Department of Pathology News

Congratulations, Denis Wirtz!

Denis Wirtz, Ph.D.Denis Wirtz, vice provost for research and a professor in the Department of Chemical and Biomolecular Engineering with a secondary appointment in Pathology, has been elected a foreign member of the Royal Academy of Medicine of Belgium for his body of scientific work. He is the first engineer and non-MD to be elected.

A member of the 2019 class of inductees, Wirtz will be formally introduced during a ceremony Saturday in Brussels. He also has been invited by the King and Queen of the Belgians to present a public lecture there next year.

My election as a member of the Royal Academy of Medicine of Belgium is a truly special recognition as it comes from my country of origin... It also recognizes the prodigiously creative work of my students and fellows over the past 25 years at Johns Hopkins." Denis Wirtz, Ph.D.

The Royal Academy of Medicine of Belgium, which is made up of 100 full and associate members, was founded in 1841 and advises the Belgian government on matters pertaining to public health.

Wirtz studies the molecular and biophysical mechanisms of cell motility and adhesion, as well as the nuclear dynamics in health and disease. He collaborates extensively with faculty in the Department of Pathology, including studies of the 3D architecture of cancer.

~January 2020

Passing of Dr. Belur Bhagavan

Belur BhagavanIt is with great sadness that we learned of the passing of our dear friend, colleague and mentor, Belur Bhagavan (Belur Shamanna Babu Bhagavan Das).

Belur was born in 1934 in India to a family of progressive Bramin theosophists. He graduated from R.G. Kar Medical College, Calcutta, India in 1958 and the following year he married Leela, the love of his life. Belur and Leela had two children, Minni and Manu.

Belur completed his residency in pathology in 1966 at Sinai Hospital here in Baltimore under the guidance of Drs. Tobias Weinberg and Howard D. Dorfman. Belur rose through the ranks at Sinai, and was their Pathologist in Chief and Director of the Laboratories from 1985 to 1999. After one year in New York at Montefiore Medical Center and Albert Einstein College of Medicine, Belur returned to Baltimore as an Associate Professor of Pathology here at Hopkins.

Over the many years he was associated with Hopkins, Belur taught our medical students, residents and fellows, contributed to the diagnostic gastrointestinal pathology service, and was a friend and mentor to many of us. His command over anatomic pathology was most impressive. He would solve diagnostic challenges starting from embryology, moving to histology and finally histopathology. Most impressive was the breadth of his knowledge- as a pathologist he focused on a field (such as pediatric pathology, renal pathology and GI pathology) and mastered it, and then moved on to a new field. Belur was always eager to learn and willing to teach. He had a wonderful, mischievous sense of humor, and a playful smile. His selflessness and wise philosophy were unmatched. He will be dearly missed.

A service is being planned.

~January 2020

Dr. Ashley Cimino-Mathews Appointed to USCAP Board

Ashley Cimino-MathewsCongratulations Dr. Ashley Cimino-Mathews! Ashley was just elected to the Board of Directors of the United States and Canadian Academy of Pathology! She starts her three-year term in this important leadership position on April 1st. Also joining the board is our former resident Dr. Anil Parwani.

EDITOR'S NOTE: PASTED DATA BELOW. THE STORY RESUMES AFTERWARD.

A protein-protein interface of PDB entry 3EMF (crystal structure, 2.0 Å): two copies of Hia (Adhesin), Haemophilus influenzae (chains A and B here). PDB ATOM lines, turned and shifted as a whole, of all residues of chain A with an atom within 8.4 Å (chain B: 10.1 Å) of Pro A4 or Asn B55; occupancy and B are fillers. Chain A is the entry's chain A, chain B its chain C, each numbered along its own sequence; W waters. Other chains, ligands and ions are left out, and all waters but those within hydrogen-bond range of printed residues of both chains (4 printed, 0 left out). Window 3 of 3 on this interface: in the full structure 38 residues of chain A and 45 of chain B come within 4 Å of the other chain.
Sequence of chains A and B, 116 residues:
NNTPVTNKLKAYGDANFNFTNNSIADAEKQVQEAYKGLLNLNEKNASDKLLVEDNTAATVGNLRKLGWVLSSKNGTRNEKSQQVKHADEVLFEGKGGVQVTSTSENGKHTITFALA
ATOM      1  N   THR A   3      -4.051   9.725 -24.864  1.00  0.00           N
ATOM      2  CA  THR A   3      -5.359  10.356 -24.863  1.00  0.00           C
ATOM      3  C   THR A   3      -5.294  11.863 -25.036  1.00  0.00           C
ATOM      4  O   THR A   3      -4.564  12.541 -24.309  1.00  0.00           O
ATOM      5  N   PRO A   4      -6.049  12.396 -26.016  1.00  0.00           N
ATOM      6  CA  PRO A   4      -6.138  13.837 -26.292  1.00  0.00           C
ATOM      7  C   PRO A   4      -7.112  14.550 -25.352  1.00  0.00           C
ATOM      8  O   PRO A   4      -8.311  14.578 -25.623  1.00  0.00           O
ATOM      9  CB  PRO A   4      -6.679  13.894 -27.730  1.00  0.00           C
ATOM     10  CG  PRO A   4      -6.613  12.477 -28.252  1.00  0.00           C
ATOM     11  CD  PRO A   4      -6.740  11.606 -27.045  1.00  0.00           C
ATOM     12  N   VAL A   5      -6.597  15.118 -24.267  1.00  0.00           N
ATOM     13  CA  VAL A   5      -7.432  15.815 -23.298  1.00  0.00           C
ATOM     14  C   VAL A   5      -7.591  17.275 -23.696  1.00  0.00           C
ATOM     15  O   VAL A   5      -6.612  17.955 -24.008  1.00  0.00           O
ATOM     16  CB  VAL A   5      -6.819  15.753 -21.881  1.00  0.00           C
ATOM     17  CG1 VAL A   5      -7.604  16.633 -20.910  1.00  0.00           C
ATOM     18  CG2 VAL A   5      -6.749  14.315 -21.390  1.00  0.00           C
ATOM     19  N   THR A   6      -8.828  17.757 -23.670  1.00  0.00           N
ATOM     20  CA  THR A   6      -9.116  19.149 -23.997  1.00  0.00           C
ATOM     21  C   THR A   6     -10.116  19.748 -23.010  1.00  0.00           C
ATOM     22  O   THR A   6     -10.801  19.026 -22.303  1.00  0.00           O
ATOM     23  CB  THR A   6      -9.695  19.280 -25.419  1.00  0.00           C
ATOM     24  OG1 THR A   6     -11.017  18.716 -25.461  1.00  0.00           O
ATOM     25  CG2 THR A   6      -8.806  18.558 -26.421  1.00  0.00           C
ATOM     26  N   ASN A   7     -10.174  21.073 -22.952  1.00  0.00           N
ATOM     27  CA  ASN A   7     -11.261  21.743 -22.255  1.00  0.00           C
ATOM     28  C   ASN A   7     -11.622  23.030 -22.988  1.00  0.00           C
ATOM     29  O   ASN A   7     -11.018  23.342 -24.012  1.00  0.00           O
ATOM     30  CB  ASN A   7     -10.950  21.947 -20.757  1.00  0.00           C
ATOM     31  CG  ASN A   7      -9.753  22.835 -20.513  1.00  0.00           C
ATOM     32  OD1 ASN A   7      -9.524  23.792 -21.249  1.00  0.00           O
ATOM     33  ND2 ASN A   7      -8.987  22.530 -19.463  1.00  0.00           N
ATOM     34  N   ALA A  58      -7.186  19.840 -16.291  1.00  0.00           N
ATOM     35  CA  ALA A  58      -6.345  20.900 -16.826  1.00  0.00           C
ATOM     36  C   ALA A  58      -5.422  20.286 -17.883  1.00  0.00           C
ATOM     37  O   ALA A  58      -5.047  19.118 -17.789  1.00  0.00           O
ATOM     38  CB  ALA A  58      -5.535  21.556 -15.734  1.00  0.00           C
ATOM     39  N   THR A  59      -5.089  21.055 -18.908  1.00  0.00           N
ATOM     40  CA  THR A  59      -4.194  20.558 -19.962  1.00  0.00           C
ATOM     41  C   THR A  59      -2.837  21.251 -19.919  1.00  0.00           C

~January 2020

Congratulations, Norm Barker!

Norman BarkerCongratulations to Norm Barker, Professor of Pathology & Art as Applied to Medicine, for his work's recognition in the Nikon Small World photomicrography competition! Norm and Christine Iacobuzio-Donahue collaborated to capture this stunning image of zebrafish embryos.

Nikon Small World Calendar celebrates its 45th year in 2020. This year's contest drew imagemakers from 98 different countries, as well as from a diverse range of academic and professional disciplines. The winners came from many different fields such as chemistry, biology, materials research, botany, and pathology.

The photomicrograph shows several genetically engineered zebrafish embryos expressing green and red fluorescent proteins. This low-power image is captured with a combination Fluorescence and Differential Interference Contrast technique. The photomicrograph was first published in the book Hidden Beauty: Exploring the Aesthetics of Medical Science, which was a collaboration between an artist and scientist. Norm and Chris worked together on this beautiful coffee table book. The traveling exhibit from the book is still on tour and currently on view at the State University of New York in the Adirondacks.

The image shows how animal models are an important tool in a medical researcher's arsenal to study disease. One such animal model relies on the species Danio rerio, a popular aquarium fish that is better known as zebrafish. Zebrafish models are particularly useful for studying embryologic development because the embryos are translucent, permitting the visualization of organ development. In this example, researchers have applied cloning methods to incorporate genes that express fluorescent proteins into the zebrafish genome. Red fluorescent proteins are produced in all cells of the zebrafish embryo, whereas green fluorescent proteins are produced only in the cells that develop into the eye, brain and pancreas. x20

zebrafish embryos
click image to enlarge

~January 2020

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